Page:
Youth and the Global Advancement of Disabled Women’s Rights

I have been given the incredible opportunity to attend the 58th Commission on the Status of Women (CSW58),held at the United Nations from March 10 until March 21. This year’s theme is “Challenges and Achievements in the Implementation of the Millennium Development Goals for Women and Girls.”

Of all the events that have occurred at CSW58 thus far, one of my favorites focused on the need to advance the human rights of disabled women, hosted by Human Rights Watch and the New Zealand Mission to the United Nations. During this session, I learned about the violence and discrimination faced by women with disabilities in Northern Uganda. Many women interviewed by Human Rights Watch cited being treated so horribly, they often felt “as if [they] weren’t human.” Furthermore, over a third of the 64 girls and women living with at least one disability interviewed by the Human Rights Watch “reported that they had experienced some form of sexual and gender-based violence, including rape.” In fact, women with disabilities are extremely vulnerable to gender-based violence due to their lack of mobility and support structures, as well as the “social perceptions that they are weak, stupid, or asexual.”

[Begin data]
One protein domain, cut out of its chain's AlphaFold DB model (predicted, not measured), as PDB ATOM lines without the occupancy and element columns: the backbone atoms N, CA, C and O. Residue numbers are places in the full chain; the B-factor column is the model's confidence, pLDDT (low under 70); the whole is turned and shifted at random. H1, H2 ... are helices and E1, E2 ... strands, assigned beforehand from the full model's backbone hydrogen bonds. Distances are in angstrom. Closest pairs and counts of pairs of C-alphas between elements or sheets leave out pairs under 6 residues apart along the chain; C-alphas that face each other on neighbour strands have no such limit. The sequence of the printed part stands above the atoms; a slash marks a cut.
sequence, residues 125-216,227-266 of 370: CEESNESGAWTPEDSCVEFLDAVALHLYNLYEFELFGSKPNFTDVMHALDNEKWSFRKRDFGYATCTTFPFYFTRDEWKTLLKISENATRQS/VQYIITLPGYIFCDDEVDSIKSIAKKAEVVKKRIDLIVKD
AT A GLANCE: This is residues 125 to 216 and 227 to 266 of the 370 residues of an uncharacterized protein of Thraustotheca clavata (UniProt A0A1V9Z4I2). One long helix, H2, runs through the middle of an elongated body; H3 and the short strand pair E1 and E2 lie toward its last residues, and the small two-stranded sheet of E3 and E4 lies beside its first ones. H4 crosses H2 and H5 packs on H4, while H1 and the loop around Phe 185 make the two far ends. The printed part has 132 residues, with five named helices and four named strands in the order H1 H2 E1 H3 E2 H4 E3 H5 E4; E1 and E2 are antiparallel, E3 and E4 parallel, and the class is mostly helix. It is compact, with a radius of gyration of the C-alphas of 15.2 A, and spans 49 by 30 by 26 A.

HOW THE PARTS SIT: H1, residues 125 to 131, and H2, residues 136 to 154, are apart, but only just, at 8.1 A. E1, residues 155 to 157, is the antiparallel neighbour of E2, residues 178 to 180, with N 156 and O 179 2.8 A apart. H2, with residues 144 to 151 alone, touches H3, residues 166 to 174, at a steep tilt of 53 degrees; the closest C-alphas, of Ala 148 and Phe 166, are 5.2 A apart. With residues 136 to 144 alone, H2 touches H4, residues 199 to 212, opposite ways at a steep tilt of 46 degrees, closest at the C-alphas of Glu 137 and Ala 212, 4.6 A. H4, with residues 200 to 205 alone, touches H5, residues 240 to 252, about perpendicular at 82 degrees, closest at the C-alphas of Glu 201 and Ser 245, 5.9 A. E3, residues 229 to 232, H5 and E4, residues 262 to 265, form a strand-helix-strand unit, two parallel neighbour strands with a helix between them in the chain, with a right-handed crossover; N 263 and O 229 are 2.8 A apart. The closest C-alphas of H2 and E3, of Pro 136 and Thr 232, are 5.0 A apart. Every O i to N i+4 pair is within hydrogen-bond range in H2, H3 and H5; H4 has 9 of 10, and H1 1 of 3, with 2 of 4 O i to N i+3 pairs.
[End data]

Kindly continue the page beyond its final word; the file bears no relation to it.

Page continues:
After attending this event, I asked many of the speakers, “What can youth do to get involved in ending discrimination and violence against all women, and in particular those with disabilities?”  I learned that youth can educate themselves on the issues through reading books and checking out reports like this one from Human Rights Watch.

In addition, many youth have begun screening documentaries showcasing the harsh realities that women with disabilities face. Other youth groups at many high schools have fundraised to send wheelchairs to disabled women in certain parts of the country.

Overall, I learned that youth can get involved with the resources they have right now, whether it is fundraising for the disabled to get access to basic health care needs, or even going to a library and using a computer to educate yourself on how governments globally are failing to meet the needs of the disabled, in particular women.